Research by scientists at The Open University reveals that sensitive regions of the world are still at risk from the dangerous and potentially irreversible effects of climate change; even if we meet the target of not increasing global temperature above 1.5°C over the next 100 years.
The research, which reviewed the targets set in the 2015 Paris Climate Agreement, concluded that regions of the world, such as the Arctic and South-East Asian monsoon region, could be damaged irreversibly as they are particularly sensitive to changes to global temperatures.
Simulating different climate futures
The OU researchers developed a three-dimensional climate-carbon cycle model, and simulated the different climate futures. Leading the research, which is published in Nature Climate Change, is Lecturer in Earth Systems Science at The Open University, Dr Philip Holden; he said:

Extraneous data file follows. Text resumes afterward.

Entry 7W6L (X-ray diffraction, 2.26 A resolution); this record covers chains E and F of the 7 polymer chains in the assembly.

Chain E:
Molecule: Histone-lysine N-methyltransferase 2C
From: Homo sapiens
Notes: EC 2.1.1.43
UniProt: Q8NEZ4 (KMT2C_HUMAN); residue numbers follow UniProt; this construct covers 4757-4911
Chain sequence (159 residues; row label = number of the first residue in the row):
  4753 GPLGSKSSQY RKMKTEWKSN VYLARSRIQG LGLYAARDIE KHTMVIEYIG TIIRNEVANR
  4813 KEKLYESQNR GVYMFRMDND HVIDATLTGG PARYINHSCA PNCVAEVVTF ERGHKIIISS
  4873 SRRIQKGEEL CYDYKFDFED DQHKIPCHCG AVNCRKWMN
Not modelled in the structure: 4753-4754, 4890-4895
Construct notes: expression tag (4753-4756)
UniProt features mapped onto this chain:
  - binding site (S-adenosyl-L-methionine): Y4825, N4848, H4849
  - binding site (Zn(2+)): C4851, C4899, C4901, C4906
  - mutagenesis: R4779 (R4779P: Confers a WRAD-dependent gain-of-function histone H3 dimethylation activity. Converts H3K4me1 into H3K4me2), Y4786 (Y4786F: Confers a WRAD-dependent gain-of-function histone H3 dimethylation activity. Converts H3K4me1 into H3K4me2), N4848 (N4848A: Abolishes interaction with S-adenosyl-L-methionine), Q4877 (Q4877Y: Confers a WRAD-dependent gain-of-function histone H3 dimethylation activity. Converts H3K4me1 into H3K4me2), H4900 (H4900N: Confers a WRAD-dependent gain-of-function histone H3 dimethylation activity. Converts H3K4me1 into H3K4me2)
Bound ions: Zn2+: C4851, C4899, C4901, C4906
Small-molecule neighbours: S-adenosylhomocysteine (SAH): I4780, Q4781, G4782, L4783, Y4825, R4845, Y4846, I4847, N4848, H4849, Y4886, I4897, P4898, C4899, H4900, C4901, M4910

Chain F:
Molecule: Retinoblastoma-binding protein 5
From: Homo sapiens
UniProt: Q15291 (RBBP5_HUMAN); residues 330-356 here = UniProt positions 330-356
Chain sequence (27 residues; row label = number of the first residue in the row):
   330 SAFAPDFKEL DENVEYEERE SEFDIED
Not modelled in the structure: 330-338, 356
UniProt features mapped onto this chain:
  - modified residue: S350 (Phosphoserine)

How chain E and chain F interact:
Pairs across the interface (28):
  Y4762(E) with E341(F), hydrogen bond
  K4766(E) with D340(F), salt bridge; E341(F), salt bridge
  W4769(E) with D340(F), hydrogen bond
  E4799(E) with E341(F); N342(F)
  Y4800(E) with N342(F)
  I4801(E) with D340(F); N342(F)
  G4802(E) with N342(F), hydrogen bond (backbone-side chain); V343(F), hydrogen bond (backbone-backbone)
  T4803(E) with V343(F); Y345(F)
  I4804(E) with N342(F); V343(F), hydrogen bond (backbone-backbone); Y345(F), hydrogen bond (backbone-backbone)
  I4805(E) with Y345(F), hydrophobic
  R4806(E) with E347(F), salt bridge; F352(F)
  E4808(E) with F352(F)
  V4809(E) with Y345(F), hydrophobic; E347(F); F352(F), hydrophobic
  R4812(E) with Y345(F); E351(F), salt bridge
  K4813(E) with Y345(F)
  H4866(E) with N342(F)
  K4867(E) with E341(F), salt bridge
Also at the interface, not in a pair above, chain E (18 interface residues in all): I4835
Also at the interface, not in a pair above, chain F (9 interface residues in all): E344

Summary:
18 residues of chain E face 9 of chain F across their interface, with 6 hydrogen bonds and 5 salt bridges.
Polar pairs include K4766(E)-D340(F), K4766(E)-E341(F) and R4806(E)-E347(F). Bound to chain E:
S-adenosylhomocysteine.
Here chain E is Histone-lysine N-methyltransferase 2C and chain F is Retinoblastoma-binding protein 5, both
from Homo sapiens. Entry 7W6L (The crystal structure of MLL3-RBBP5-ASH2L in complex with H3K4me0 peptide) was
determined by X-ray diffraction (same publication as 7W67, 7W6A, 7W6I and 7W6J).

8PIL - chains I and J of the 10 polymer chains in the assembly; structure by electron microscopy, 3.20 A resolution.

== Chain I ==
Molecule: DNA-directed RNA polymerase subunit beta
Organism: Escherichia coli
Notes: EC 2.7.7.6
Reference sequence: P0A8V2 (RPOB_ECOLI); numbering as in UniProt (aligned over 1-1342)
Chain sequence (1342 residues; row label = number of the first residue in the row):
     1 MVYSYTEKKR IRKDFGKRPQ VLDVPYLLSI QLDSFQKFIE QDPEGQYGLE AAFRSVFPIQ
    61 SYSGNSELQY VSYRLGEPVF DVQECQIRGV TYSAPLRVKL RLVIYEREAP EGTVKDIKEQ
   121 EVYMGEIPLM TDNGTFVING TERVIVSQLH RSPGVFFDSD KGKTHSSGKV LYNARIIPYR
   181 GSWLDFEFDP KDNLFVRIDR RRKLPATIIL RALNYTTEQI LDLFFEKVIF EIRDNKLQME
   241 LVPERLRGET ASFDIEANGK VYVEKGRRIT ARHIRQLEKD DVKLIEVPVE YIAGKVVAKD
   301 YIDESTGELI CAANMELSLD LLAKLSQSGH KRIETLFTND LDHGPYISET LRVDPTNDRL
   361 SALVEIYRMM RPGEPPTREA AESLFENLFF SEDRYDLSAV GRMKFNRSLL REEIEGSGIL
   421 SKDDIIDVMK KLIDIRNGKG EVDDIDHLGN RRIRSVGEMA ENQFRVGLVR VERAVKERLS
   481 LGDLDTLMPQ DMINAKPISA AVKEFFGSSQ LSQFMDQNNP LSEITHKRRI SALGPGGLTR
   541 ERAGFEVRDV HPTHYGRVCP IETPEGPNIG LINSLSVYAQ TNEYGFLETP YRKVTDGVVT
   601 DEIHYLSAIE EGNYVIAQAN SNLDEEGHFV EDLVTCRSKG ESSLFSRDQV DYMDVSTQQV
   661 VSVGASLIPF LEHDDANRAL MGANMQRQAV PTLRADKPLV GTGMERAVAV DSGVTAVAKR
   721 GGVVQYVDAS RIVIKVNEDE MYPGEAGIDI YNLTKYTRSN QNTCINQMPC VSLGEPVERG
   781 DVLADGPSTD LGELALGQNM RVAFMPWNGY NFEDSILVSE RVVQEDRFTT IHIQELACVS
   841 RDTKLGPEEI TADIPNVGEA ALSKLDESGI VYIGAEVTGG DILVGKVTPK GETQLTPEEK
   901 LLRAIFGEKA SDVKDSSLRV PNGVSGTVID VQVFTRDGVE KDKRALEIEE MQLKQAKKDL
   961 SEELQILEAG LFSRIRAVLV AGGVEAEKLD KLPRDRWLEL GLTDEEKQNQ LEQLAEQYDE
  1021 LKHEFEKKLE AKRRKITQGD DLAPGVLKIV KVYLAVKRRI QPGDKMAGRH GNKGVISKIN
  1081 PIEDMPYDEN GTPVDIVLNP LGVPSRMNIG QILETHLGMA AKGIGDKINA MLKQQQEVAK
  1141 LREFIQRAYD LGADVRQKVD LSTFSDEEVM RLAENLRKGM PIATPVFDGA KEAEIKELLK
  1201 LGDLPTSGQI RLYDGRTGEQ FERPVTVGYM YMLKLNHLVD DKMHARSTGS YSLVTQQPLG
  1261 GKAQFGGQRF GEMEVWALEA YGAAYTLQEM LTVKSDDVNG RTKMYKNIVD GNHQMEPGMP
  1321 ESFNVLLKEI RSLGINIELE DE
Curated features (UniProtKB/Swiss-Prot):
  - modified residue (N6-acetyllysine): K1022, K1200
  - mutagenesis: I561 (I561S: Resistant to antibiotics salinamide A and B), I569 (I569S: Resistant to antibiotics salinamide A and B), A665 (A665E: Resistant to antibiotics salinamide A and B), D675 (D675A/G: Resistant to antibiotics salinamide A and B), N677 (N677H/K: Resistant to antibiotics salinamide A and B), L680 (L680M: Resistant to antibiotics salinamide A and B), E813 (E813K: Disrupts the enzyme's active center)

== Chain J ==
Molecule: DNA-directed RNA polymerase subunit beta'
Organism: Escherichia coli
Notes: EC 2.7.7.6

“The regional uncertainties associated with the Paris Climate Agreement have not been explored before. This is because, until now, researchers have used either very simple models or models that were too complex to investigate the range of possibilities.”
Governments must act now
On a more optimistic note, the research also concludes that meeting the target set by the 2015 Paris Climate Agreement of limiting the increase in global average temperatures to well below 2°C does not depend on future generations to remove vast amounts of carbon from the Earth’s atmosphere. Instead, governments can achieve the goals through emission reductions, but only if they act now to promote a range of policies to fully support the existing pace of technological change, as described in a related paper in Nature Climate Change.
“Our models show that it is possible to meet the 2015 Paris Agreement, but only if governments take decisive and urgent action through strengthening climate change policies to encourage rapid divestment from fossil fuels,” continued Dr Holden.
The OU researchers worked in collaboration with academics from: University of California – Riverside, University of Sheffield, Max Planck Institute of Meteorology, University of Hamburg, Cambridge Econometrics, and the Cambridge Centre for Environment, Energy and Natural Resource Governance, University of Cambridge, and Radboud University in the Netherlands.